21. A cushioned child safety seat as in claim 15 further comprising an alarm coupled to said sensing means for generating at least one of an audible alarm and a visible alarm when said signal indicates that said tension has attained a threshold level.
Description
ORIGIN OF THE INVENTION

The invention was made by employees of the United States Government and may be manufactured and used by or for the Government for governmental purposes without the payment of any royalties.

BACKGROUND OF THE INVENTION

1. Field of the Invention

This invention relates to child safety seats. More specifically, the invention is adjustable cushion system for use with a child safety seat designed for a variety of uses.

2. Description of the Related Art

Over the years, the child safety seat has evolved from designs used exclusively in a vehicle to designs that provide for multiple uses. More specifically, today's child safety seats include a variety of mechanisms and/or attachments that allow the seat to be adapted for a variety of uses to include, for example, a car seat, a stroller, a high chair, a rocker, a bed, etc. In general, each adaptation changes the orientation of the seat to position the child sitting therein in one of a recumbent orientation, an upright orientation, or something in between. However, while seat orientations change, there is no mechanism to adjust the support provided by the seat as the conventional child safety seat comprises a foam-backed seat cushion fitted over a rigid frame.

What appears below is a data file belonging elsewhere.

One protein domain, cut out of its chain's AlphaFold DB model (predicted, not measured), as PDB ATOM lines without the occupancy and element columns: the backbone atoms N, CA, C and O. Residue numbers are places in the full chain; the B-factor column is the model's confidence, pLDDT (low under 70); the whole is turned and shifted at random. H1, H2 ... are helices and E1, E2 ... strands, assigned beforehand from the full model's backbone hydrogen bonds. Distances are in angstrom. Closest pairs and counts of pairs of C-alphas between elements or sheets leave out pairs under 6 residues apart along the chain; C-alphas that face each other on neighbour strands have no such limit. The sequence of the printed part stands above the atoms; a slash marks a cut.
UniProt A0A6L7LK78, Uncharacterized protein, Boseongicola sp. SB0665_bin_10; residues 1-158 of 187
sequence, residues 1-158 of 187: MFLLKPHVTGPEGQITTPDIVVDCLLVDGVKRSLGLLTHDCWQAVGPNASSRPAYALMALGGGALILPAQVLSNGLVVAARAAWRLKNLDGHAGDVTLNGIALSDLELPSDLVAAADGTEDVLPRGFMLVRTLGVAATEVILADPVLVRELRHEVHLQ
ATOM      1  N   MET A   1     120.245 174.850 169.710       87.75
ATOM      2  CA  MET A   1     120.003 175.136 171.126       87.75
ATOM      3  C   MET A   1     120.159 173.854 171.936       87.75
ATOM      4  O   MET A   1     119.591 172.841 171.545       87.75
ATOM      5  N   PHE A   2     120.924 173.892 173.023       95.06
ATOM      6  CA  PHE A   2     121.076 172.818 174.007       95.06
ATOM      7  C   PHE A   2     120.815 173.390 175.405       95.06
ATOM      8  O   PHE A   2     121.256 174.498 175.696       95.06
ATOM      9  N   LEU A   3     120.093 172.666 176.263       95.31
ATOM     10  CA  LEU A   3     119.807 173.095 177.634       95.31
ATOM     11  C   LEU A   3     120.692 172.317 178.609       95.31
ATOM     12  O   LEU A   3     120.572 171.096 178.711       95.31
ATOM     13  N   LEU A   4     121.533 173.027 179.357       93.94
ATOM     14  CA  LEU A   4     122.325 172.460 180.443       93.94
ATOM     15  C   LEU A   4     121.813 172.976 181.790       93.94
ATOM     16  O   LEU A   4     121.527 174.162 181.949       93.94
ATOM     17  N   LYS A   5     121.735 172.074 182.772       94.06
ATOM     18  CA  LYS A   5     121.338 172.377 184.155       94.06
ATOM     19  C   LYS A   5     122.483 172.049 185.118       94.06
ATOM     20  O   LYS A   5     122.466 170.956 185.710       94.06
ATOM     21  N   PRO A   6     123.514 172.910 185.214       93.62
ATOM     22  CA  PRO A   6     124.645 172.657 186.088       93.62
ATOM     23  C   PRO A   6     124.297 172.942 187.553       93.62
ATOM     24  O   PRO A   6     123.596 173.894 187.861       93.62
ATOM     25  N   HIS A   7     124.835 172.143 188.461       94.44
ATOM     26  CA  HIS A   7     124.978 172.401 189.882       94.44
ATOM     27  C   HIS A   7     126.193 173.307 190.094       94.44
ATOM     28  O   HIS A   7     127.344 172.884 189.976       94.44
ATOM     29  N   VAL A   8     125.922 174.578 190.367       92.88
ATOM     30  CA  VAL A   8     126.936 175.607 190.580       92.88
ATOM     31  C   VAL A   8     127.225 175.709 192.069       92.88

SUMMARY OF THE INVENTION

Accordingly, it is an object of the present invention to provide a cushion system for a multi-use child safety seat.

Another object of the present invention is to provide a child safety seat cushion system that can be configured to provide a variety of support configurations in accordance with various orientations of the child safety seat.

Still another object of the present invention is to provide a child safety seat cushion system that can be configured to provide a variety of support configurations to thereby keep a child comfortable.

Other objects and advantages of the present invention will become more obvious hereinafter in the specification and drawings.

In accordance with the present invention, a cushion system for use with a child safety seat has a plurality of bladders assembled to form a seat cushion. The seat cushion is adapted to be positioned in a child safety seat equipped with a safety harness and cooperate with the safety harness so that a child sitting on the seat cushion can be secured by the safety harness. One or more sensors are coupled to the safety harness to sense tension therein and generate a signal indicative of the tension. Each of the bladders is individually pressurized by a pressurization system to define a support configuration of the seat cushion. The pressurization system is coupled to the sensors and is responsive to their signals. Specifically, the pressurization system is disabled when the signal indicates that the tension in the safety harness has attained a threshold level.

BRIEF DESCRIPTION OF THE DRAWING(S)

Other objects, features and advantages of the present invention will become apparent upon reference to the following description of the preferred embodiments and to the drawings, wherein corresponding reference characters indicate corresponding parts throughout the several views of the drawings and wherein:

FIG. 1 is a perspective view of a conventional child safety seat;

FIG. 2 is a schematic view of the cushion system for a child safety seat in accordance with an embodiment of the present invention; and

FIG. 3A is a side view of two bladders joined by a hook-and-loop fastener system;

FIG. 3B is a side view of two bladders joined by a zipper; and

FIG. 3C is a side view of two bladders joined by snaps.

DESCRIPTION OF THE PREFERRED EMBODIMENT(S)